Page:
And of course I won’t ever deny those claims, because I do indeed think the film raises some interesting questions, while playing around with themes that are both new and old to the genre. Specifically known to the cyberpunk subgenre, we see the clear technological and social difference between the diverse classification of individuals, both human and android, as well as the many assorted areas around this extensive fictional world. I also like the depiction of religious and scientific beliefs, the questions raised about creating and manipulating life, which basically lies within the whole examination of humanity itself, and lastly, the overall paranoia and fear caused by attempting strict control in a world out of control. Many of these things are provocative and extremely well executed, especially the "dueling duo” in focus throughout the story, consisting of Deckard and Batty – both played to absolute perfection by Harrison Ford and Rutger Hauer, though we shouldn’t forget the fact that it is two wonderfully written characters as well. Roy Batty might also be one of my favorite “villains” of all time, and his last monologue on top of the building lies within the list of my personal favorite quotes of all time…

There is an endless amount of elements to admire in Ridley Scott’s sci-fi masterpiece, ‘Blade Runner’, and while I don’t rank this as highly in terms of personal favorites or fantastic films, I definitely love a whole lot about the film. Because, admittedly, I do believe it has some pacing issues, and though not downright confusing, the story is a little distanced and fractured a few places throughout. It also gets a little too weird for my taste here and there, which I guess is only part of its charm and undying classification as a very unique piece of work; coming from the minds of countless creative and truly talented people working together. To sum it all up, what I love the most about the film, despite of its post-apocalyptic philosophies and ambitious script, is undoubtedly still the actual world of ‘Blade Runner’. It is such an immersive and breathtaking experience to take on high-flying voyages in and out of the detailed set pieces, guided by extremely impressive cinematography and fascinating characters – not to forgot the absolutely fantastic soundtrack, setting the perfect pitch for the neo-noir space-age presented in this film… My final rating ultimately reflects my own subjective opinion, while a more objective point of view would perhaps award it with another popcorn... But who the hell do objective ratings anyway?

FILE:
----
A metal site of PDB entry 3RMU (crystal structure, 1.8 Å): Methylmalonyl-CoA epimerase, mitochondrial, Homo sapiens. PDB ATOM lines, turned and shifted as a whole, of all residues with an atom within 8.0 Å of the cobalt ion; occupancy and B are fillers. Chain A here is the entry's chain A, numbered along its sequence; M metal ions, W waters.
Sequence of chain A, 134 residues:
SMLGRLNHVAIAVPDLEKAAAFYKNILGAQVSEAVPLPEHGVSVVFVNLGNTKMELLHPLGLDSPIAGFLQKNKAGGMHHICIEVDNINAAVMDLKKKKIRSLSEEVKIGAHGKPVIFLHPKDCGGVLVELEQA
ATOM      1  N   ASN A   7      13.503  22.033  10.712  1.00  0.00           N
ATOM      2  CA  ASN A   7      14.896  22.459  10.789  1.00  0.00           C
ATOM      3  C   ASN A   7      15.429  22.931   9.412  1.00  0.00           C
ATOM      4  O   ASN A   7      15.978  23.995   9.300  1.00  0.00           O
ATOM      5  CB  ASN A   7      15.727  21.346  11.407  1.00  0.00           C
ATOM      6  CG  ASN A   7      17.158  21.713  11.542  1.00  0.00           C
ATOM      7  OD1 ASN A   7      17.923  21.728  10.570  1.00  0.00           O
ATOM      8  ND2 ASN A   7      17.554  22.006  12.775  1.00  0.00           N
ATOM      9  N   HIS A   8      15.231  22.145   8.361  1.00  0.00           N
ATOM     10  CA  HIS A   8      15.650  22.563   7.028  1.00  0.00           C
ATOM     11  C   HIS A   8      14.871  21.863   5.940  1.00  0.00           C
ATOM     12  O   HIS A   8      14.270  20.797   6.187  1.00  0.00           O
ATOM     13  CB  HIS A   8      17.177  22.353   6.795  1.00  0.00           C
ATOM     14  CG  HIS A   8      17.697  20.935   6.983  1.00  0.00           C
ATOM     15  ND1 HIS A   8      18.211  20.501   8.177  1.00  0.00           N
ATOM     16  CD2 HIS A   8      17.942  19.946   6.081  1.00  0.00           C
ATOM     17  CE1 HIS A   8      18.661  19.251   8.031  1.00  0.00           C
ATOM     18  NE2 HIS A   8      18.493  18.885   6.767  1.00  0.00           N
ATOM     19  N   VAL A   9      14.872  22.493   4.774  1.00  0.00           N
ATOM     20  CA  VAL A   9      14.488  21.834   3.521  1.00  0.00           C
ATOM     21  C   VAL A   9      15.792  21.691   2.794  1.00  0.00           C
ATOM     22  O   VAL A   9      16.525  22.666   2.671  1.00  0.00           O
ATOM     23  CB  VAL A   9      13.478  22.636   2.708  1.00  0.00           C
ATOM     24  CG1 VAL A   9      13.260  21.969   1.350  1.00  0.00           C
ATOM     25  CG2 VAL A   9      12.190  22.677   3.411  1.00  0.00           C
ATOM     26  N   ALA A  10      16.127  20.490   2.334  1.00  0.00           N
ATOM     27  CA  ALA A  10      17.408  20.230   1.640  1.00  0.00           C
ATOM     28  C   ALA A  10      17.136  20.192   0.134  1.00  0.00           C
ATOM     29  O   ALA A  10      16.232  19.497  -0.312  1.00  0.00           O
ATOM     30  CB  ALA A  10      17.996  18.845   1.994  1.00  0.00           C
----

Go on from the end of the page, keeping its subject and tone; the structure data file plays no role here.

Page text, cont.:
+

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MovieMeditation presents...
HIS FILM DIARY 2015
total movie count ........... current day count
139 .......................... 129